Silver Linings - German Auto Debt

For the first time in our Silver Linings series, we will be featuring a fixed income pick. This week, senior portfolio manager Andrew James Labbad, CFA tells us about his latest investment thesis.

At Wealhouse, we take pride in our ability to be agile – to recognize good investment opportunities and execute with speed and precision.  During this economic downturn, one class of opportunities presented itself that was too good to pass up: credit. Central banks were providing ample support to the credit market through secondary buying sprees.  We knew we had a limited window to execute and were able to snag up some great assets that were a part of these support programs. 

We took a bullish view on some cyclical names that got mistreated during the downturn and went long on several German auto bonds. These debt offerings were all given negative outlooks by the rating agencies, BUT the pricing of their securities assumed the worst was already baked in. As you can see in the chart below, the spread movement on BMW, Volkswagen and Daimler were the largest movers during the pandemic in the Canadian corporate bond market for BBB+ or higher. With most German auto names trading cheaper on a relative-value basis (in comparison to most, if not all, BBB/BBB- rated credits), they were a fantastic bargain. For example, between February and May, BMW’s spread was wider by +180 bps, Volkswagen’s spread was wider by +190 bps and Daimler’s spread was wider by +225 bps.  These are all legacy, high-quality companies with secular growth opportunities.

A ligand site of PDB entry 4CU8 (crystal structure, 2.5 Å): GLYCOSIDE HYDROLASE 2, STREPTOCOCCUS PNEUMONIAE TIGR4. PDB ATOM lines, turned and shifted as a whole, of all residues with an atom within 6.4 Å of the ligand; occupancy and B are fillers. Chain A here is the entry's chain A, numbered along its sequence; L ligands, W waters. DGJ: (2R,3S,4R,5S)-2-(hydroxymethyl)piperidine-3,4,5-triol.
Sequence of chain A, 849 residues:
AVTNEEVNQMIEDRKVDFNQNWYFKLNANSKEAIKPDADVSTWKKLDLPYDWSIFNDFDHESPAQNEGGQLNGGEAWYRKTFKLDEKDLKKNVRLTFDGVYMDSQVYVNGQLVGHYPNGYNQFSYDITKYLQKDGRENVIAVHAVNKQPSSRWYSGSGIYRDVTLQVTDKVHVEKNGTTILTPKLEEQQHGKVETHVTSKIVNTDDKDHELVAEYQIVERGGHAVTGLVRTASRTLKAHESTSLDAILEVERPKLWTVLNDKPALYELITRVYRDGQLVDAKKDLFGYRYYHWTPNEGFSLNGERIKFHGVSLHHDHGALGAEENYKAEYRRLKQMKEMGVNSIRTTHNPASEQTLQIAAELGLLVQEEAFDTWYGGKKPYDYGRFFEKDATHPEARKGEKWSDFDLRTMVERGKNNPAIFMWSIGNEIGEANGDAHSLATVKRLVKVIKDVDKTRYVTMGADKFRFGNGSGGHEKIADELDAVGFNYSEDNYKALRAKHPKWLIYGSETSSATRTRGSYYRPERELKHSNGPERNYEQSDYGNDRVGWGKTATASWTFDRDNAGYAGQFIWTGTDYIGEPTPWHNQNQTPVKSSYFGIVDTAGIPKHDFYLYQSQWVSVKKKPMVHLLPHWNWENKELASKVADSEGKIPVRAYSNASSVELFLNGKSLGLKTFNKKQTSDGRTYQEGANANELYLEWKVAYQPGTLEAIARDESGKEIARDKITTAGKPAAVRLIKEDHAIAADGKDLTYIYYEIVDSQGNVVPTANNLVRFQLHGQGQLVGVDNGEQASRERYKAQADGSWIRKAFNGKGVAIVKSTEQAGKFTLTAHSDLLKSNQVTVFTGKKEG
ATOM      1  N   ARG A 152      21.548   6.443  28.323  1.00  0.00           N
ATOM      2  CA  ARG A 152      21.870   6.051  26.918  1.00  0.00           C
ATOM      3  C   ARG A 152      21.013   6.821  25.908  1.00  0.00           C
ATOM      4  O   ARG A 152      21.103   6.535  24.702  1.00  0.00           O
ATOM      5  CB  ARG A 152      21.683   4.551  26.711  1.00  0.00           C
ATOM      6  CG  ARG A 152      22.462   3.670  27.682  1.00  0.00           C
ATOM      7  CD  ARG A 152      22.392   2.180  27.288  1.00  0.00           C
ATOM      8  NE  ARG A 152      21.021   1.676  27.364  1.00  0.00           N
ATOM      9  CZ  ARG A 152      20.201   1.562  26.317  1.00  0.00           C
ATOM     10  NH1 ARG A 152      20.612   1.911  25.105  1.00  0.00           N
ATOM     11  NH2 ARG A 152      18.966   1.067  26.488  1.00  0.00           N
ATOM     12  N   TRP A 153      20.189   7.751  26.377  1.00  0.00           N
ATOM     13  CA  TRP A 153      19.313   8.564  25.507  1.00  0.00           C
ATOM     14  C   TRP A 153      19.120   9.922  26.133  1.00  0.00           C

Source: Bloomberg

In addition to the attractive spreads, many German auto debts traded significantly cheaper in Canadian dollars than other currencies. The three companies we mentioned above not only have explicit guarantees for their Canadian dollar debt, but also access to their central bank financing programs.

Lastly, one of most important factors that influenced our investment decision is what we keep stressing at Wealhouse: a company’s quality.  These German auto companies are all major pillars of both Germany’s and Europe’s economy. Despite near-term operating headwinds and financial pressure, managements were able to preserve cash and liquidity throughout this downturn. Between cash, marketable securities and credit facilities, BMW, Daimler and Volkswagen currently have about €26 billion, €41 billion and €55 billion respectively in liquidity they can draw down on. The market downturn in March proved that balance sheets matter. German auto debts ticks all the boxes on our investment checklist and we expect the bonds to trade even better over time.